The Brookings
Institution’s Hamilton Project
recently released a report titled An Education
Strategy to Promote Opportunity, Prosperity, and Growth
. After noting that
approximately $874 billion per year is spent on education in the United States,
the authors highlight the economic and educational benefits of universal
preschool and rethinking our current system of financial aid for higher
education. Here are some interesting quotes from the report…


Jens Ludwig of Georgetown University and Isabel Sawhill of The Brookings
Institution propose a program called Success by Ten. This program would give
children from low-income families high-quality, full-time education for the
first five years of life, and then would use proven-effective methods to give
them extra help during their elementary school years. The early childhood
program would be based on the successful Abecedarian Project; it could be
thought of as “Head Start on steroids,” as it would combine, expand, and
transform the Early Head Start and Head Start programs. Ludwig and Sawhill
estimate that, if fully implemented, Success by Ten could increase GDP by up to
0.8 percent, while, on an individual level, bringing the dramatic benefits of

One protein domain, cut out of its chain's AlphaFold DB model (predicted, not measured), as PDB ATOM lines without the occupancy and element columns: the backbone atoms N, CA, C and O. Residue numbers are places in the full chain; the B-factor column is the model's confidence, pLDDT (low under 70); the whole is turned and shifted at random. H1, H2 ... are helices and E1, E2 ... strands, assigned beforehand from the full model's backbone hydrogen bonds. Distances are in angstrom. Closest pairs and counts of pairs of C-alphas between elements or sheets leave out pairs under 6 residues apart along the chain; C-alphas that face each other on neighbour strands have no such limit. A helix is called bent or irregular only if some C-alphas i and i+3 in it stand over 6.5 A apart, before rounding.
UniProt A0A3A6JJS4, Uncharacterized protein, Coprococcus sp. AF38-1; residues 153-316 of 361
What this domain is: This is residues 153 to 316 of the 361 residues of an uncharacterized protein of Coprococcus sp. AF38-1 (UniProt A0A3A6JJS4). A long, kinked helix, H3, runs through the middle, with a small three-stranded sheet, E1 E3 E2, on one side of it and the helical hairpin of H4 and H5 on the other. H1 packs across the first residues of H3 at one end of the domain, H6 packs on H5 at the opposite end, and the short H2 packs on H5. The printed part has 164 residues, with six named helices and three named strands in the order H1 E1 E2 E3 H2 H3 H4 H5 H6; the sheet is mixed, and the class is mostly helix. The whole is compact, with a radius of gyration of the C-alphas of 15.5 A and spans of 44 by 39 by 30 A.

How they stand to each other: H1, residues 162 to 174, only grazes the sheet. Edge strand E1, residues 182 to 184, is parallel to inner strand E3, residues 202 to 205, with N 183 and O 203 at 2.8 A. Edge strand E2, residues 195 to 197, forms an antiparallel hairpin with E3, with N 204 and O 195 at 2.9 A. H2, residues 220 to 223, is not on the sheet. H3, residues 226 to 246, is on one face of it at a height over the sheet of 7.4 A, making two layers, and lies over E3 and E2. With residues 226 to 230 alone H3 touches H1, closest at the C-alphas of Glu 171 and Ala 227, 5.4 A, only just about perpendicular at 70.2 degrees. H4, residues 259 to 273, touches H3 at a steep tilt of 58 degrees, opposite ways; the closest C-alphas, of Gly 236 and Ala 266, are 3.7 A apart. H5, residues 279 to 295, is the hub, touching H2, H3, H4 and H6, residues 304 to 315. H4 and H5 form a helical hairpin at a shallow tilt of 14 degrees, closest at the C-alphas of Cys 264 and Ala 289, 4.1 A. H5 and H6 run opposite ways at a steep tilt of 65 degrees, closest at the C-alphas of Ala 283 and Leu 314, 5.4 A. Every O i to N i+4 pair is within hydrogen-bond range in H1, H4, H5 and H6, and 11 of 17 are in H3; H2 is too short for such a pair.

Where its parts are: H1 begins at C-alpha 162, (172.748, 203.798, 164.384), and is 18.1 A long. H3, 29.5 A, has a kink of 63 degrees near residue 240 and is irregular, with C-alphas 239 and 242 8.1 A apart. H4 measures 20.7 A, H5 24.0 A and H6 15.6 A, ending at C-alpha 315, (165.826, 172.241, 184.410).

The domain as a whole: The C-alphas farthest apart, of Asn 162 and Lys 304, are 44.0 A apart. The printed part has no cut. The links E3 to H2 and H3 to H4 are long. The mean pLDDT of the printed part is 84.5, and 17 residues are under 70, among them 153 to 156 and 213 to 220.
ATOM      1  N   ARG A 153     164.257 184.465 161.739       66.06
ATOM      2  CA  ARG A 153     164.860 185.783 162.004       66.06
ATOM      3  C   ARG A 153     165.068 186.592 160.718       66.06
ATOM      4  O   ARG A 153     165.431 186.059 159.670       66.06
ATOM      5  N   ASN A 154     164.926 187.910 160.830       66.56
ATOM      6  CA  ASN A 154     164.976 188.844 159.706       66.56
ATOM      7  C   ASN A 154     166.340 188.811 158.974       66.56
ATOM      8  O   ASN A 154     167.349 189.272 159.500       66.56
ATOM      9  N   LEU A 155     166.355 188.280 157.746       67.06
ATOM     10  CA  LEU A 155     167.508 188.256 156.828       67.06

Abecedarian – greater employment and college entry, reduced teen pregnancy and
crime – to millions of American children.

Higher education

Susan Dynarski and Judith Scott-Clayton, both of Harvard University,
argue that the complexity and sluggishness of the federal system for
distributing student financial aid creates serious obstacles to college
attendance by making it enormously difficult for low- and moderate-income
students to assess their eligibility for aid. Indeed, studies have found scant
evidence that the federal program of grants and tax credits actually increases
enrollment, in contrast to the proven effects of much simpler programs such as
the Social Security Student Benefit Program and Georgia’s HOPE program. While
the complexity of the current system is intended to target aid to those who need
it most, Dynarski and Scott-Clayton show that a dramatically simplified aid
process could nearly reproduce the current distribution of aid. Under their
proposal, students could figure out their grant aid eligibility by looking at a
small, simple table that fits easily on a postcard. In fact, the table would be
put on a postcard and distributed through schools and the mail so that aid
information could be simple, certain, and delivered early. Meanwhile, the
application process could be as easy as checking a box on the family’s regular
tax returns. Dynarski and Scott-Clayton estimate that their proposed program
would increase enrollment among the grant-eligible population by between 5.6 and
7.4 percentage points.

The authors also discuss the teacher labor market and K-12 curricular
experimentation, among other things. Even if you’re not interested in
large-scale education policy issues, the report might be worth a quick read
just to familiarize yourself with some of the ways national policymakers think
about K-12 education.